Acta Univ. Agric. Silvic. Mendelianae Brun. 2015, 63, 1565-1574
Published online 2015-10-29

Food Offer Inside Agroecosystem Soils as an Ecological Factor for Settling Microhabitats by Soil Saprophagous Mites

Jaroslav Smrž1, Tomáš Kučera2, Zdeněk Vašků3

1Department of Zoology, Faculty of Science, Charles University in Prague, Ovocný trh 3–5, 116 36 Praha 1, Czech Republic
2University of South Bohemia in České Budějovice, Branišovská 1645/31a, 370 05 České Budějovice, Czech Republic
3Research Institute for Soil and Water Conservation, Žabovřeská 25, 156 27 Praha 5-Zbraslav, Czech Republic

Mainly abiotic factors have been considered in examining soil fauna invasion or settlement. The role of soil animals communities was not considered. Our hypothesis, indeed, can be formulated: the structure and feeding habits of the soil animals community is not able to play some role in the soil rating. Localities, however, can be fragmented into microhabitats. We studied cultivated field and adjacent unploughed areas (so-called baulks), using the common Berlese–Tullgren apparatus for community structure studies followed by histological tests of food consumed by community members. We selected a group of oribatid mites, which are frequent and abundant. In the studied localities and their microhabitats, three groups of oribatid mites can be reported. First – ubiquitous species a second – migrants from the less-impacted to more-impacted microhabitats and third – specialists sensitive to severe environmental conditions in more-impacted microhabitat. They consequently live only in the less-severe, less-impacted unploughed soils and never migrate from these microhabitats. Their grazed and digested food is more diversified, and they included more feeding specialists.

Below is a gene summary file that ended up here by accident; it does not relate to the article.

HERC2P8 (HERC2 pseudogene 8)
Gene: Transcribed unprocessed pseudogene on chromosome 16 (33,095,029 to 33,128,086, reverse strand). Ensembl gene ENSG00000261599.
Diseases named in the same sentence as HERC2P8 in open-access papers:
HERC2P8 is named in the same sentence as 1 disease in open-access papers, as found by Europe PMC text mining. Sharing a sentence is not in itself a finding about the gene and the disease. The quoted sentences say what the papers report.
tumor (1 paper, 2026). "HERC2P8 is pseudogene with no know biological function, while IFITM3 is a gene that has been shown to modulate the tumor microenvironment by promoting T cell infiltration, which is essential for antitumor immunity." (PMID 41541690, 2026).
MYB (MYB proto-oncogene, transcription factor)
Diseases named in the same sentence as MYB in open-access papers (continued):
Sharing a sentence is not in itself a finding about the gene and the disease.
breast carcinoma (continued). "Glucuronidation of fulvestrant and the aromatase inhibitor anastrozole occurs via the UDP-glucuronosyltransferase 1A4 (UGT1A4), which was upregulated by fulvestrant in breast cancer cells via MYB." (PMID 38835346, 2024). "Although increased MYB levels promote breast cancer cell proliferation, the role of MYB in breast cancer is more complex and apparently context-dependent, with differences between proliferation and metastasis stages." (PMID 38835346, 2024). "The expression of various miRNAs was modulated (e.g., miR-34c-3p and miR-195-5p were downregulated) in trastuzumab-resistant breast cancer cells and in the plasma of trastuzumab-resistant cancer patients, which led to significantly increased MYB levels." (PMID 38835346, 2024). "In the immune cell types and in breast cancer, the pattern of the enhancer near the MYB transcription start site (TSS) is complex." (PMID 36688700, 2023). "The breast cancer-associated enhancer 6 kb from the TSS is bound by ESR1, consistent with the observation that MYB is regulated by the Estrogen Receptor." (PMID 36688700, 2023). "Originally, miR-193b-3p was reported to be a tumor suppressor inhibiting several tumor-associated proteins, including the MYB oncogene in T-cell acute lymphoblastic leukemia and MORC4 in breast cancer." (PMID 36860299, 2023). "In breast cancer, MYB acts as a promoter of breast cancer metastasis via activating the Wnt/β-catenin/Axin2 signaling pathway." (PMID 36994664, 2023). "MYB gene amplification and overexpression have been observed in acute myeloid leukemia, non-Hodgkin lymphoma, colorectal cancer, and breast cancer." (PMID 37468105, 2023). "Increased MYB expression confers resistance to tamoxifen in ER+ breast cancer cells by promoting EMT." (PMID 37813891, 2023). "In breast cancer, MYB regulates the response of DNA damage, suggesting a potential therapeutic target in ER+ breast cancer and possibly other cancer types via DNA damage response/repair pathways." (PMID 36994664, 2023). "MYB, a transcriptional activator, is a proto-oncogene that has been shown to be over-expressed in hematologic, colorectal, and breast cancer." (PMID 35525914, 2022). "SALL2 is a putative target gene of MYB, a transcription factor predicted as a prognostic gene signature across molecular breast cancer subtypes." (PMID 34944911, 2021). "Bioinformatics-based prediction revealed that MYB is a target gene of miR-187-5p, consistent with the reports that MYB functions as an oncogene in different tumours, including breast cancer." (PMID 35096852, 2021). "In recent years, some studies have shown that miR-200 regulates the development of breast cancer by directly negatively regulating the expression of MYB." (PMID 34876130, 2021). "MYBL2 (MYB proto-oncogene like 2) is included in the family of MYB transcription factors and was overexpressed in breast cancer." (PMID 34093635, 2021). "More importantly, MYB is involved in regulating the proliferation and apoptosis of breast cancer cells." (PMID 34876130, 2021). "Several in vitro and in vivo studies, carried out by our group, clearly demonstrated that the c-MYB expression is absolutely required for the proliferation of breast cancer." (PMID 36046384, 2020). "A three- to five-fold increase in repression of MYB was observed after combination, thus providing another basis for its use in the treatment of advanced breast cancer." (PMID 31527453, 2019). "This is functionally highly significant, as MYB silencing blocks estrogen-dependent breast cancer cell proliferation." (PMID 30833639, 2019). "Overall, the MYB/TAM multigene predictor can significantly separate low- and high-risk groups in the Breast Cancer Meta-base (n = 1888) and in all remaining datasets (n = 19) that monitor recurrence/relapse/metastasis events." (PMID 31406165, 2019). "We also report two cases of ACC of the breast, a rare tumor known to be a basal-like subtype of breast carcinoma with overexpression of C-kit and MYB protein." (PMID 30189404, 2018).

This study was supported by Grant No. 526/07/0393 from the Grant Agency of the Czech Republic.


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